Hey, Scripting Guy! Here’s what I’d like to do: I want a script that will launch two executable files. After the first application closes I’d like the script to close the second application and then quit. How can I do that?
Hey, MK. You know, this is the kind of question we like. Why? Because it sounds really complicated and really hard, and if anyone wants anything from us we can just say, “You know, I am trying to write a script that will launch two applications, wait for the first one to close, and then automatically close the second one.” And inevitably they’ll say, “Oh, I’m sorry; obviously you’re very busy” and then leave us alone.
What they don’t know, of course, is that this only sounds hard. In truth, it’s no more difficult than this:
strComputer = "." Set objWMIService = GetObject("winmgmts:\\" & strComputer & "\root\cimv2:Win32_Process") errResult = objWMIService.Create("calc.exe", null, null, intCalcID) errResult = objWMIService.Create("notepad.exe", null, null, intNotepadID) Set objWMIService = GetObject("winmgmts:\\" & strComputer & "\root\cimv2") Set colProcesses = objWMIService.ExecNotificationQuery _ ("Select * From __InstanceDeletionEvent " _ & "Within 1 Where TargetInstance ISA 'Win32_Process'") Do Until i = 999 Set objProcess = colProcesses.NextEvent If objProcess.TargetInstance.ProcessID = intCalcID Then Exit Do End If Loop Set colProcesses = objWMIService.ExecQuery _ ("Select * from Win32_Process Where ProcessID = " & intNotepadID) For Each objProcess in colProcesses objProcess.Terminate() Next
No, trust us: this is actually pretty simple once you know what the script is doing. We begin by connecting to the WMI service on a computer and, more specifically, binding to the Win32_Process class. That’s what we do here:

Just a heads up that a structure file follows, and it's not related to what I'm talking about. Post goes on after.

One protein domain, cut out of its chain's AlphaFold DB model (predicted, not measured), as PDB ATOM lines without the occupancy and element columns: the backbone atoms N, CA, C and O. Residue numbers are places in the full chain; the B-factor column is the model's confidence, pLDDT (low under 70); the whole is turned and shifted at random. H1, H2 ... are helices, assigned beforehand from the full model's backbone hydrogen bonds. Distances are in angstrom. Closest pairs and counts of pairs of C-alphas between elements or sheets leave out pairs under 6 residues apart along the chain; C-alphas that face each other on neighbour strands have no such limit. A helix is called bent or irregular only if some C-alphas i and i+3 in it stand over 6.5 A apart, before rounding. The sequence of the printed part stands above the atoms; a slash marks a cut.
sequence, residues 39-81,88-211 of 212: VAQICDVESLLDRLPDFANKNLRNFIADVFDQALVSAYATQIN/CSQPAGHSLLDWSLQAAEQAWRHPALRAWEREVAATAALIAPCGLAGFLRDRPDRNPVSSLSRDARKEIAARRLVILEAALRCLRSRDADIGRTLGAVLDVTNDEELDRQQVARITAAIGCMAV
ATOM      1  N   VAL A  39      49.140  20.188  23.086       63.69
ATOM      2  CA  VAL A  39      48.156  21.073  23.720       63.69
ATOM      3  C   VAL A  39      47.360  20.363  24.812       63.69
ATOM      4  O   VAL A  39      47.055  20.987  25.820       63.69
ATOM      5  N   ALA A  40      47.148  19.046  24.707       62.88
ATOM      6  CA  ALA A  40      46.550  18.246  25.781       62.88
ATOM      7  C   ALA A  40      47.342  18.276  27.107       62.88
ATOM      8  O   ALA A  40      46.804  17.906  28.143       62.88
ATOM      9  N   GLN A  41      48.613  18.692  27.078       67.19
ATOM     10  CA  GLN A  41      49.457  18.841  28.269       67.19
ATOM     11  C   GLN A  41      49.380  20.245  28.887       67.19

Set objWMIService = GetObject("winmgmts:\\" & strComputer & "\root\cimv2:Win32_Process")
Next we use the Create method to create two new processes: Calc.exe and Notepad.exe. For each new process we use code similar to this:
errResult = objWMIService.Create("calc.exe", null, null, intCalcID)
All we’re doing is calling the Create method followed by:
The name of the executable file (depending on how your computer is set up, you might have to specify the full path name for the application).
A pair of Null parameters. These two parameters enable us to specify a different working folder for the application as well as configure some additional startup options. We aren’t going to worry about either of those things in this sample script, so we just set the parameter values to Null.
A variable (named intCalcID) that functions as an “out parameter.” When our process gets created, the ProcessID number assigned to the process will also be assigned to our out parameter variable.
The net result is that we’ll start Calculator, and the variable intCalcID will contain the process ID assigned to that instance of Calculator. We’ll then start Notepad, and the variable intNotepadID will contain the ProcessID assigned to that instance of Notepad. This is how we start the applications, and how we’ll keep track of them.
What we need to do next is, well, basically nothing: we want the script to pause until Calculator has been dismissed. To do that, we reconnect to the WMI service and then use ExecNotificationQuery to monitor for any processes that are deleted. We need to reconnect to the WMI service because, at the beginning of the script, we connected specifically to the Win32_Process class; our object reference (objWMIService) thus refers only to that class. We need to connect to the “generic” WMI service, so we just reuse the object reference objWMIService and make a new connection: